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s rule and other problems
Bayes rule states that
P(AB)=P(BA)P(A)/(P(BA)P(A)+P(BA')P(A'))
Given one set of conditional probabilities, it enables one to calculate conditional probabilities with the
reverse conditioning. However, we shall focus on the fact that Bayes rule enables one to calculate other
probabilities when three probabilities (in this case: P(BA), P(BA'), and P(A); P(A')=1P(A)) are given.
A
Venn diagram
for two events divides the sample space into four disjoint subsets: AB, A'B, AB', A'B'.
The probabilities of these four events can be concisely represented with a square:
A
A'
_____________



B

x

y

x+y=P(B)
____________



B' 
z

w

z+w=P(B')
_______________
x+z=
y+w= 
P(A)
P(A')
1
In accordance with the row and column labels, this square means that P(AB)=x, P(A'B)=y, P(AB')=z, and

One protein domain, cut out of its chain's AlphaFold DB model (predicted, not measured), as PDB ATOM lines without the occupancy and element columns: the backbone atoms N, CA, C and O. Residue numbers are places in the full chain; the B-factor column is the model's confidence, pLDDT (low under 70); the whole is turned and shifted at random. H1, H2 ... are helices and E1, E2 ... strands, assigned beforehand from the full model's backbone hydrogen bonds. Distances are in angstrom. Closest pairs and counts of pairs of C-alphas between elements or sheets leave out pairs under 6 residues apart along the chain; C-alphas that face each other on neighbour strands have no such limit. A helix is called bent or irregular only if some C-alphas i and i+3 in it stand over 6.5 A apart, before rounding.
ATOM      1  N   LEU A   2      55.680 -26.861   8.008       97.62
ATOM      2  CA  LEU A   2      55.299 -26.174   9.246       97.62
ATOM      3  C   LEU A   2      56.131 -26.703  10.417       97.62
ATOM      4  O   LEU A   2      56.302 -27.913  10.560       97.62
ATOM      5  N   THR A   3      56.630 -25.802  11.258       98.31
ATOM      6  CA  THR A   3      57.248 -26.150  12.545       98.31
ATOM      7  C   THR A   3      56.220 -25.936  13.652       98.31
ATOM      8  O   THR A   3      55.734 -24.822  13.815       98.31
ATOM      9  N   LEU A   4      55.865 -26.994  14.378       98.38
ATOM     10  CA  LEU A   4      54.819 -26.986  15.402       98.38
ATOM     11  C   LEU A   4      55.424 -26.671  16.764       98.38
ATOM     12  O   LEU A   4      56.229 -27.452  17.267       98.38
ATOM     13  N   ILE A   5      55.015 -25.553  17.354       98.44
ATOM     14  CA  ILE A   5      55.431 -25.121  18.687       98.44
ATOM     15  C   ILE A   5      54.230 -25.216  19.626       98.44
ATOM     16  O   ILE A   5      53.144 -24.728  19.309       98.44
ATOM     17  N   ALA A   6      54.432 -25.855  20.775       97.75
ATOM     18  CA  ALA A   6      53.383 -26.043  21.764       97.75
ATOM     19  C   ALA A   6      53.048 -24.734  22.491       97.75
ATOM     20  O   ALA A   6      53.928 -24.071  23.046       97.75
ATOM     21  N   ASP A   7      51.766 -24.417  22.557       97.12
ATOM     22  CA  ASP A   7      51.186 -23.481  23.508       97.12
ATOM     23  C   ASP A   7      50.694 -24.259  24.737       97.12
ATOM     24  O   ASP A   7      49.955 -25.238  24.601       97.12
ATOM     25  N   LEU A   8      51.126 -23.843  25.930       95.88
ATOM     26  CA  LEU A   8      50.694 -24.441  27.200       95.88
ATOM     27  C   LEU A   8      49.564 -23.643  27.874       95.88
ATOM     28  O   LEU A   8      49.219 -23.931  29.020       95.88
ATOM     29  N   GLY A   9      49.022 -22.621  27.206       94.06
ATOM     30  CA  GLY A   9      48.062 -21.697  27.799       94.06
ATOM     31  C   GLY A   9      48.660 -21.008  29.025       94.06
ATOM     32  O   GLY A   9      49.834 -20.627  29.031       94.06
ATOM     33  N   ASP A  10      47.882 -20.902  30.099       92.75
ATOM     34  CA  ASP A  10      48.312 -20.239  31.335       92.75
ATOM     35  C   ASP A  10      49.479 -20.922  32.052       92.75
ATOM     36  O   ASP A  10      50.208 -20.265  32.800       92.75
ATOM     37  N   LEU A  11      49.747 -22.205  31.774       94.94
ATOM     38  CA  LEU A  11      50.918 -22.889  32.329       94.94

P(A'B')=w. P(A)=x+z and P(B)=x+y as indicated above. P(AB) = P(AB)/P(B) = x/(x+y); and the other
conditional probabilities can be represented in a similar manner.
There are four unknowns (x, y, z, and w) in the above square, in terms of which all the probabilities we
are interested in can be calculated. One constraint is that x+y+z+w=1 (P(S)=1); hence it is reasonable that
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 Summer '17
 Conditional Probability, Probability, Probability theory, BA

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